For a month now, I’ve been quietly but persistently badgering myself to finish writing the first of a series of posts about my trip to South Africa.
The voice in the back of my mind has been poking me each evening. She’s been nudging me on weekend afternoons. She’s been guilting me about picking up a book to read when I finally sit down to relax at the end of the day instead of opening a laptop to write.
That voice is annoying. And she doesn’t like to back down.
Several years ago, at a previous job, we got the chance to take and dive deep into a personality assessment called “StrengthsFinder”. When I tell you that “learner” was one of my top five strengths, you’ll understand why I loved this process.
The StrengthsFinder focus is on ranking 34 personality traits to tell you what your top five talents are, then you can use the knowledge to turn those five talents into true strengths.
In order, mine are:
What this essentially means is I’m an organized and focused super nerd who wants to find consensus and holds herself to a high standard of personal responsibility.
But today, I’m telling the badgering voice in the back of my mind to give it a rest. By letting myself off the hook—giving myself permission to stop something I had started—I’m being intrepid and going easy on myself.
The idea came to me as I was talking to a friend today about my trip to South Africa. In chatting with her about how I’d been feeling guilty about not posting more photos on my Instagram profile or finishing writing about it here, I realized that holding my photos and my stories close—purely for my own enjoyment—is okay.
I don’t have to post about everything I did. I don’t have to share every photo. I don’t have to tell every story.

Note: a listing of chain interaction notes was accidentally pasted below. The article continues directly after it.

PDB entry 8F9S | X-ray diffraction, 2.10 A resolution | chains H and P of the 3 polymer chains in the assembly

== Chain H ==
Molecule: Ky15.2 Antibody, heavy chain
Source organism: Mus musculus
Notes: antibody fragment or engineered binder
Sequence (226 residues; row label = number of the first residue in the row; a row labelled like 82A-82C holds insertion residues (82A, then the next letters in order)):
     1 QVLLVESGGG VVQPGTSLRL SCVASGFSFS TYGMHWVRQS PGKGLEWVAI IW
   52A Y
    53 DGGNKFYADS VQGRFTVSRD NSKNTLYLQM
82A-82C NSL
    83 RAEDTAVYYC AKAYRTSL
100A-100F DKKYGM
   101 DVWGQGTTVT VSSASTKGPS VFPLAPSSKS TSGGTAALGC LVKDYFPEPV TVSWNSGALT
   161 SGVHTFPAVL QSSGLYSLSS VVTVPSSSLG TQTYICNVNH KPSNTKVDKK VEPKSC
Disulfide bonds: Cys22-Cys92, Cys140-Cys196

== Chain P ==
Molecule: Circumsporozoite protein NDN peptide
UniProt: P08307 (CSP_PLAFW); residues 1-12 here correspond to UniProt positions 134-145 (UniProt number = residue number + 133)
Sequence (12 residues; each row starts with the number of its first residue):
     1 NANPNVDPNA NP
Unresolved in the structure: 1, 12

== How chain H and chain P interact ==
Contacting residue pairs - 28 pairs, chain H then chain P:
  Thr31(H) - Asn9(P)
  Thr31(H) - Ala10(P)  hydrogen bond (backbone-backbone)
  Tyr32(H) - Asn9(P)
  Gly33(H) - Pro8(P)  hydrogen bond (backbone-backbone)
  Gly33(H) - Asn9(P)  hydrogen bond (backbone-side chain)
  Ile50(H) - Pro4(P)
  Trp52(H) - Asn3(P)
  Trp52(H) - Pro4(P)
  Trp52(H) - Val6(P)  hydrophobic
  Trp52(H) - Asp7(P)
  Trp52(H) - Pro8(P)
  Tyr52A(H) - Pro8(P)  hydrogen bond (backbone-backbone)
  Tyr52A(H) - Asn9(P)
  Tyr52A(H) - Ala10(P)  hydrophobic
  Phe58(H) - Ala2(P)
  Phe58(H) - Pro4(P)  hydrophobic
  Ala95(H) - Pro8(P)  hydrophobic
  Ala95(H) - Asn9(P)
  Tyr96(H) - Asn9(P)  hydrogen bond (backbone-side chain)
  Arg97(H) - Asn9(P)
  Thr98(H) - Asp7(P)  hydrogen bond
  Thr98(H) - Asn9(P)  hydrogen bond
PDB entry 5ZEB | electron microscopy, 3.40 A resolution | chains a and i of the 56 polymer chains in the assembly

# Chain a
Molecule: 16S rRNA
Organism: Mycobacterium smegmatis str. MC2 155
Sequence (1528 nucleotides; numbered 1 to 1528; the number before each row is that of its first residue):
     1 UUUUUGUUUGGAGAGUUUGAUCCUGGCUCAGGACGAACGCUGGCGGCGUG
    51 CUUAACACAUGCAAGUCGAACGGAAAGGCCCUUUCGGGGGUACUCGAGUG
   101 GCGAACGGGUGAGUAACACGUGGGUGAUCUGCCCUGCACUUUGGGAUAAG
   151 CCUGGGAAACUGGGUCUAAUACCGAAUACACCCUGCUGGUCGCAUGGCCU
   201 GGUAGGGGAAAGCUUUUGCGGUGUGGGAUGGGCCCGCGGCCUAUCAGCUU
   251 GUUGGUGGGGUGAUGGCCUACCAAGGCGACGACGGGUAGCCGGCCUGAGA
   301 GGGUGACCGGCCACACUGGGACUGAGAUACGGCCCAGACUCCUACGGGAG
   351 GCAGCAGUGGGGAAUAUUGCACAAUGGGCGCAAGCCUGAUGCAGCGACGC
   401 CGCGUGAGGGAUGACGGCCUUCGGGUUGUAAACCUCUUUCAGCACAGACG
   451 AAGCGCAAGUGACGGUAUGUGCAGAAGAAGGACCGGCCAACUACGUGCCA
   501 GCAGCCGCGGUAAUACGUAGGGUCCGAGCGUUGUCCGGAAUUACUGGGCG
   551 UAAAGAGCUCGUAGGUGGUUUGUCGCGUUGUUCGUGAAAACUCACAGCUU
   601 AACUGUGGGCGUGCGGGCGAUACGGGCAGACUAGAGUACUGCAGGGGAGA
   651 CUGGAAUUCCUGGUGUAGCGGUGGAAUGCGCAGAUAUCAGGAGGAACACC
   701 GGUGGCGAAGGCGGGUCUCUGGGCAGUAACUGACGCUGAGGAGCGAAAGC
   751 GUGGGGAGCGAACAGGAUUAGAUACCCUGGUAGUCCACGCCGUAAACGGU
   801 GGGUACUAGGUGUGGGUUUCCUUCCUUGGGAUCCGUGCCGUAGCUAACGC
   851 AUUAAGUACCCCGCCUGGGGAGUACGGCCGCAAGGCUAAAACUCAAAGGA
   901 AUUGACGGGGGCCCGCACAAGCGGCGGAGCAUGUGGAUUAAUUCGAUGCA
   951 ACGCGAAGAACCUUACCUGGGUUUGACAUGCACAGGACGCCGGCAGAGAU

I’m giving myself permission to stop, to let it go, and just move on to the next thing that inspires me.
And you know what? As soon as I decided that, I felt inspired to pull out my laptop and write for the first time in two weeks.
My disciplined nature and often over-active sense of psychological responsibility have several times before caused me to reach a state of burnout. I’ll push myself to keep plowing ahead, and something that started out as fun becomes a chore. It’s no one’s fault—or responsibility—but my own.
“Should” is a dirty word that’s been given way too much sway over my life.
Writing is a fun, cathartic activity for me. And while I have big dreams of what I want to do with it, my livelihood doesn’t depend on it. I’m not compelled to write anything I don’t want to.
I want it to remain fun.
So, I’m going to leave you hanging, at least for a while. I’m going to savor my South Africa photos and stories privately.
And when I do come back here and write about an adventure, you’ll know it’s because I felt the spark of inspiration in my fingertips, and I really enjoyed writing about it.